Estepona is on the S coast of Spain and is the most westerly resort on the Costa del Sol. It is 52 mls SW of Malaga and 47 mls SW of Malaga airport. It is positioned on the coast, just off the main Malaga to Cadiz road. The Sierra Bermeja mountains rise to the N, but the town centre is flat.Estepona town is primarily a developed fishing village, much less commercialised and more authentic than neighbouring resorts. With many of its traditional elements intact, it has a less polished atmosphere; older folk chat outside their front doors in the evening, eyeing the passers-by as they have done for years. The buildings appear more ramshackle than in other Costa del Sol resorts, with modern apartments next to plainly time-worn establishments. However, it is by no means behind the times; there is a pleasant, modern seaside promenade and harbour area, and the needs of tourists are well provided for. The whole Estepona resort area, however, covers around 14 mls of coastline, which means that accommodation can be rather isolated, far from the main amenities.
Estepona is well suited to families or couples looking for a quieter, less commercialised resort. The accommodation is quite varied and ranges from, from centrally located budget pensions to sprawling 5-star spa resorts some miles outside town; 10 apartment complexes including a nudist option.The main beach in Estepona is generally wide with coarse sand and some pebbly sections; it is backed by a wide promenade with a few eateries. Jet-skiing and parasailing are quite popular in summer. Beach quality deteriorates either side of the town centre, so don’t count on a decent beach out of town.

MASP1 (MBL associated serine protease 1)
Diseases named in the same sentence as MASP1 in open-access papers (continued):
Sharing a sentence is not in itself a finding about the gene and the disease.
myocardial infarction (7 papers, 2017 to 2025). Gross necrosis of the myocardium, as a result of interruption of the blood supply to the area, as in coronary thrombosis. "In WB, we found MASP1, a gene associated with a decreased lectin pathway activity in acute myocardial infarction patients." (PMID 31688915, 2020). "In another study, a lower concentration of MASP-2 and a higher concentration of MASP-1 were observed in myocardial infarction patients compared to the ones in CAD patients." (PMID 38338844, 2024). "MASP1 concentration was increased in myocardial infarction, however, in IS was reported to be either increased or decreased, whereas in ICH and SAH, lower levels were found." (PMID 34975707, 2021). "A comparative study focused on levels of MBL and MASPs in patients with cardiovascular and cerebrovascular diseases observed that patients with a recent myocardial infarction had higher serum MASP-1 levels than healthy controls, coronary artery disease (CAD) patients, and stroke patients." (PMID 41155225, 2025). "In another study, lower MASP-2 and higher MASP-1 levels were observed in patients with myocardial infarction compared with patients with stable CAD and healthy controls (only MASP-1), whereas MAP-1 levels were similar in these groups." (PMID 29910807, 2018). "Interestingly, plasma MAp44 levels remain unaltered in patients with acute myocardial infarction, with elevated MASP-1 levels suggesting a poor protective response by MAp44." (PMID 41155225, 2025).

Shoppers will find the central streets claim the best shopping areas, with small local shops selling handicrafts, leather goods, ceramics etc. A few quite expensive local boutiques.Entertainment in Estepona is generally beach and water-based activities; exploring the old town including Los Remedios church and the clock tower, Torre del Reloj (organised tours every Thurs, departing from the tourist office); the bullring, just outside town, has 4 small museums (local history, archaeology, palaeontology and bullfighting); Sierra de las Nieves Nature Park; tennis; golf; deep-sea fishing.
Nightlife is limited, apart from whiling away the hours at local drinking establishments.Eating out offers traditional “tapas” bars and the odd Argentinian restaurant in the town centre. The speciality is seafood, with not a lot else on offer.
Getting around the area is made easy with frequent buses which run between Estepona and Marbella, with a semi-regular service between Estepona and Malaga, Torremolinos and Fuengirola. Less frequent runs to other resorts. For transportation within the resort, there is a rather expensive taxi service, operated from the sole rank at the harbour, just E of the tourist office.